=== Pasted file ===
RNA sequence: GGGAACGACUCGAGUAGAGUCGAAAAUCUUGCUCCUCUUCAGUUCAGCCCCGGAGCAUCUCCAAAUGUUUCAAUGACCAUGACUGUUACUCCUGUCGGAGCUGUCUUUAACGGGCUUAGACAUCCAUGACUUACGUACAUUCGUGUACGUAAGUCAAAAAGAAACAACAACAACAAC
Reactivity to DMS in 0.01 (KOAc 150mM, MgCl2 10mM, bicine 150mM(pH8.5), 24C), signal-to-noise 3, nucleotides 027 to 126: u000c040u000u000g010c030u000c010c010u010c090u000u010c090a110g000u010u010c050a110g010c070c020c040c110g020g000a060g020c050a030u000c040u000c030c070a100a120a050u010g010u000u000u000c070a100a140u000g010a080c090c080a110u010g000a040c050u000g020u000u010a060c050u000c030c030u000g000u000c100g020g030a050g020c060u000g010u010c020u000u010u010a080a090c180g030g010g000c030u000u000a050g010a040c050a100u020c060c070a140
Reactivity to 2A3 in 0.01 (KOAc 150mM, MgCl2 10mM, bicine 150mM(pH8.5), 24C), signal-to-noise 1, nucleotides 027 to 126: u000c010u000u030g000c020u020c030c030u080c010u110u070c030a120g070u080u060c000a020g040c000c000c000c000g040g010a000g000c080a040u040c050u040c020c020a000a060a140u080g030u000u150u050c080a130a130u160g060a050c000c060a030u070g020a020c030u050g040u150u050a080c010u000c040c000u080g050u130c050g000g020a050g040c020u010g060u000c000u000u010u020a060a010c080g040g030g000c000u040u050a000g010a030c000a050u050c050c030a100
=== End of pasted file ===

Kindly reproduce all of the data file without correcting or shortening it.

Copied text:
RNA sequence: GGGAACGACUCGAGUAGAGUCGAAAAUCUUGCUCCUCUUCAGUUCAGCCCCGGAGCAUCUCCAAAUGUUUCAAUGACCAUGACUGUUACUCCUGUCGGAGCUGUCUUUAACGGGCUUAGACAUCCAUGACUUACGUACAUUCGUGUACGUAAGUCAAAAAGAAACAACAACAACAAC
Reactivity to DMS in 0.01 (KOAc 150mM, MgCl2 10mM, bicine 150mM(pH8.5), 24C), signal-to-noise 3, nucleotides 027 to 126: u000c040u000u000g010c030u000c010c010u010c090u000u010c090a110g000u010u010c050a110g010c070c020c040c110g020g000a060g020c050a030u000c040u000c030c070a100a120a050u010g010u000u000u000c070a100a140u000g010a080c090c080a110u010g000a040c050u000g020u000u010a060c050u000c030c030u000g000u000c100g020g030a050g020c060u000g010u010c020u000u010u010a080a090c180g030g010g000c030u000u000a050g010a040c050a100u020c060c070a140
Reactivity to 2A3 in 0.01 (KOAc 150mM, MgCl2 10mM, bicine 150mM(pH8.5), 24C), signal-to-noise 1, nucleotides 027 to 126: u000c010u000u030g000c020u020c030c030u080c010u110u070c030a120g070u080u060c000a020g040c000c000c000c000g040g010a000g000c080a040u040c050u040c020c020a000a060a140u080g030u000u150u050c080a130a130u160g060a050c000c060a030u070g020a020c030u050g040u150u050a080c010u000c040c000u080g050u130c050g000g020a050g040c020u010g060u000c000u000u010u020a060a010c080g040g030g000c000u040u050a000g010a030c000a050u050c050c030a100